Some of the cars had plug-in cords, some didn't. Some can still be purchased, others are out of production. One had three wheels, another...
Some of the cars had plug-in cords, some didn’t. Some can still be purchased, others are out of production. One had three wheels, another is powered by cow poop.
The collection of electric vehicles on display at Microsoft headquarters in Redmond on Monday testified to the fact that owning a vehicle designed for a petroleum-short future is both an adventure and a passion.
Stephen Bernheim of Edmonds bought a used three-wheeled Sparrow made by a defunct company called Corbin. It carries only one person, and there’s just enough room for a couple of laptop computers in the trunk.
Daniel Davids of Woodinville brought his all-electric Toyota RAV-4, a limited model no longer produced. He disputed auto-industry executives who said they can’t yet make the long-lasting batteries needed to mass-produce plug-in cars.
- Nathan Hale High School juniors boycott state test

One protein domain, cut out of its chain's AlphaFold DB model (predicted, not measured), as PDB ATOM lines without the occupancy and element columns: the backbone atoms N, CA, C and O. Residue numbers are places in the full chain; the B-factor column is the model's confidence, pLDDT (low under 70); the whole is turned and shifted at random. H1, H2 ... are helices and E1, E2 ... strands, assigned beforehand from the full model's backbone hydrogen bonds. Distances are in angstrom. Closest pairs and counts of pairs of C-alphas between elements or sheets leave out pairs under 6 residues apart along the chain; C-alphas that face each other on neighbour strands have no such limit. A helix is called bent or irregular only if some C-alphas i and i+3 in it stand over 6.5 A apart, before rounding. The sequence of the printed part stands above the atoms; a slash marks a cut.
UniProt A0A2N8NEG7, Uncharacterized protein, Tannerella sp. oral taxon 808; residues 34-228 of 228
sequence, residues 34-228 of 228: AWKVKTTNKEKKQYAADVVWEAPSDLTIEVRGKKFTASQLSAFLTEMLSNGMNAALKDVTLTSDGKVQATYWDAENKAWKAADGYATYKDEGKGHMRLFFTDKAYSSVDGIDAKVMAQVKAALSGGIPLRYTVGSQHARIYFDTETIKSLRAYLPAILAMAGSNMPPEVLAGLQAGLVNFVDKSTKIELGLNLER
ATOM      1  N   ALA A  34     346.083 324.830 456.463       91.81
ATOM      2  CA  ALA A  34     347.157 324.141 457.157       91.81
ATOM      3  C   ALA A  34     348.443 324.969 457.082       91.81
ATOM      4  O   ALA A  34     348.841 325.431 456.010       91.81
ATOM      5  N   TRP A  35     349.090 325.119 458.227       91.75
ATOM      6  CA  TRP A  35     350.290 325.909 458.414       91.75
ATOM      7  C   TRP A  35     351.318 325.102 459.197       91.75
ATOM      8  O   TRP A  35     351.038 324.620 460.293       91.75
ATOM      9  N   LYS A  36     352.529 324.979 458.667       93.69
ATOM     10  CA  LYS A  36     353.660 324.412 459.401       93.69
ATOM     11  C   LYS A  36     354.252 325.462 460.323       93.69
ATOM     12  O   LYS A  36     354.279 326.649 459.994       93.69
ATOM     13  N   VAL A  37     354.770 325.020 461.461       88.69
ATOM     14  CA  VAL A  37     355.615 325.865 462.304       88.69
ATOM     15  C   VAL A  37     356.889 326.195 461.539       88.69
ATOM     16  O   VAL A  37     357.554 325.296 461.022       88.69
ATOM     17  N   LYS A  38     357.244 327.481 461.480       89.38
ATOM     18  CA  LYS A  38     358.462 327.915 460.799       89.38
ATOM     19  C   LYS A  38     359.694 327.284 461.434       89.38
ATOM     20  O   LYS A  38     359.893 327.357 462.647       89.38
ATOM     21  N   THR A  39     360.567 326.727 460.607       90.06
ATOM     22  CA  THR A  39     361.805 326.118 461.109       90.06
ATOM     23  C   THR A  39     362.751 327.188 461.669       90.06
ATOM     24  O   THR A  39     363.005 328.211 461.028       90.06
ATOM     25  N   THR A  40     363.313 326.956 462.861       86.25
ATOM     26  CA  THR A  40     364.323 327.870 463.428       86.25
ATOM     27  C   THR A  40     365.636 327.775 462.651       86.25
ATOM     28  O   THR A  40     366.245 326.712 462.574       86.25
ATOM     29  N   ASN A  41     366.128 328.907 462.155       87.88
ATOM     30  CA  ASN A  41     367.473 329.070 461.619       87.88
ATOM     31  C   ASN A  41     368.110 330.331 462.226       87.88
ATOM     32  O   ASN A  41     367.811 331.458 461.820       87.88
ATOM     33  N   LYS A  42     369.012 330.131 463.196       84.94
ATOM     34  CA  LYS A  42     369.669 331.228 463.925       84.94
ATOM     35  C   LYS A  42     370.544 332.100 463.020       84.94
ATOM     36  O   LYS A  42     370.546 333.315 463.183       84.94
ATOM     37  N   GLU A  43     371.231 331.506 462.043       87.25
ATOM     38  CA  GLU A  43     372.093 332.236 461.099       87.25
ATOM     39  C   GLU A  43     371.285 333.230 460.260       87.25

- Scientists to study the 'modern miracle' of Ozzy Osbourne's survival
- Jesse Jones is back: Seattle's superhero consumer reporter is now at KIRO 7
- Seahawks' toughness is not for everyone
- Ditching Dreamliners: United buys older, cheaper planes
Most Read Stories
Davids said he recharges his battery under a solar panel at his workplace in Everett.
A few of the vehicles at Monday’s conference on alternate-fuel vehicles are shown in the accompanying photos.
One without a photo:
All-electric Chevy S-10 pickup
Body: Normal pickup truck, built in 1997, with electric engine
Range: 90 miles
Charging time: estimates vary
Top speed: 75 mph
Comment: Formerly used by the Air Force, it is no longer being built.
More info (Wikipedia site): http://en.wikipedia.org/wiki/Chevy_S10_E